Now back to the problem and the possible solution...

I can only think of two possible causes.

The first is that it has something to do with the MTU. Since the local machines are connected to the ethernet network, they have an MTU of 1500. The problem is that the PPPoE connection to the Internet requires an MTU of 1492. Normally the router should fragment the packets... but maybe this is not occuring in this case. This is why the downloads work okay, but the uploads fail... The 1500 byte packets are not being fragmented, and so they are discarded by the PPPoE connection. This is also why files < 1k will upload properly. I've seen other messages concerning this problem on the Apple message boards for OSX. Maybe OSX is setting the DNF bit for all packets? I will see if I can set up a sniffer on the network to determine this...

The only other possibility I can think of is that the underlying Internet services library is using a format for the outbound PASV and PORT commands that is confusing the router. I do not know much about Mac programming, so I do not know if there is a standard library for FTP services, or if each application implements their own version (which would make this being the cause highly unlikely).

Maybe we can figure this out. As I said, at least one other person on the Apple OSX message board has reported a this problem, so I'm pretty sure the problem is real... just rare.

Robert
 

brodie90

Registered
my 192...ip is dynamic, my true ip is static, so everytime my 192... ip changes i have to change forwarding to my192... Ip, a pain in the ass. is there a way to ftp direct to a machine on a LAN without router forwarding?
 

REngels

Registered
Your message isn't really related to my problem, but here's your answer.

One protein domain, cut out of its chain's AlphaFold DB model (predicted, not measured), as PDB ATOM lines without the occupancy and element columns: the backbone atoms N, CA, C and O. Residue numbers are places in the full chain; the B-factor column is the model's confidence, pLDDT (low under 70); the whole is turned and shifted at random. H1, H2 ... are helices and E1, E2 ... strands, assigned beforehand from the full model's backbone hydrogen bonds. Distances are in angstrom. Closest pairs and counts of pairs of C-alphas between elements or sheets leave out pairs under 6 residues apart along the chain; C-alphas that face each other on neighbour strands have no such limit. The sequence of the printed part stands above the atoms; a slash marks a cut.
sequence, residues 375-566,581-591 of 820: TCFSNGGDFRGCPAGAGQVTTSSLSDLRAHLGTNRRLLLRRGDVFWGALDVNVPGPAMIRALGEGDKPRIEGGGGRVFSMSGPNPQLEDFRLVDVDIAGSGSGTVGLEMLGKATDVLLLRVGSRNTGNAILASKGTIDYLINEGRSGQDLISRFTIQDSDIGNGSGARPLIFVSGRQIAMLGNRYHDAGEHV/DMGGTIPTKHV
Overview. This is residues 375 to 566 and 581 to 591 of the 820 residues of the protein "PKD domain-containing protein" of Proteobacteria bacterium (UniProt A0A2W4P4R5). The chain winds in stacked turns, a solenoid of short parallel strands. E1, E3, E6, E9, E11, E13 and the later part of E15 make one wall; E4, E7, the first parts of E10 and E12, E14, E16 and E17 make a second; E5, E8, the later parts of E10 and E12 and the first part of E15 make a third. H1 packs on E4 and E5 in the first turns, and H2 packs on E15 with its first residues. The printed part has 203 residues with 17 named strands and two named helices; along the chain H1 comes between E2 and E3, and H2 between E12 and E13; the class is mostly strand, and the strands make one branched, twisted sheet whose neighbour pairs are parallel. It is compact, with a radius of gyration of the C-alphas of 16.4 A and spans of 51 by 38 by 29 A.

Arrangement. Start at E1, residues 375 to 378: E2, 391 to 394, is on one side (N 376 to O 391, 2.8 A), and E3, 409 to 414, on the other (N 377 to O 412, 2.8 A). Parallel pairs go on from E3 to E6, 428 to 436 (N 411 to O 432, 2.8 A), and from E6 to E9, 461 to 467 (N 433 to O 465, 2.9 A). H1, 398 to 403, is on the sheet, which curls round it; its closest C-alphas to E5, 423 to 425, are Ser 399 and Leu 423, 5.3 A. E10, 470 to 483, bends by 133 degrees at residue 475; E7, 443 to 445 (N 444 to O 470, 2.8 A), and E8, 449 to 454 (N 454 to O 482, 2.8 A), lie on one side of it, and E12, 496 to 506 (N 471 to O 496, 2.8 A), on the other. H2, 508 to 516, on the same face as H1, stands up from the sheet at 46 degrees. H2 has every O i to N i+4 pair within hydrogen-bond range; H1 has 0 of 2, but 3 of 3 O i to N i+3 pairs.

There is usually a few solutions:

1) Just give yourself a static IP address in the 192 range. The other machines (and DHCP servers) will detect that it is being used, and will not use it, yet the NAT and other services should still work as expected. This works well for server machines (inluding print servers) that never move. Then you can always setup IP forwarding to that machine.

2) If your DHCP server supports DHCP Client ID, then you're set. Assign yourself a Client ID, and set up the DHCP server to always set that particular client to a certain IP address. If your machine is a laptop that moves between networks, then this is usually the only viable solution, if your want to support a web/ftp server on your machine. This works especially well if each network you attach to supports DHCP Client ID.

Robert
 

REngels

Registered
No problem, thanks for the input, but you really do not want to change the MTU of the Ethernet interface - that is a hack. The TCP/IP should find the MSS it can use to talk to the destintion machine, and then limit its TCP segents to that size. The MTU for standard Ethernet interfaces should always be 1500.

Now, the PPPoE interface is another story. There the MTU should be 1492.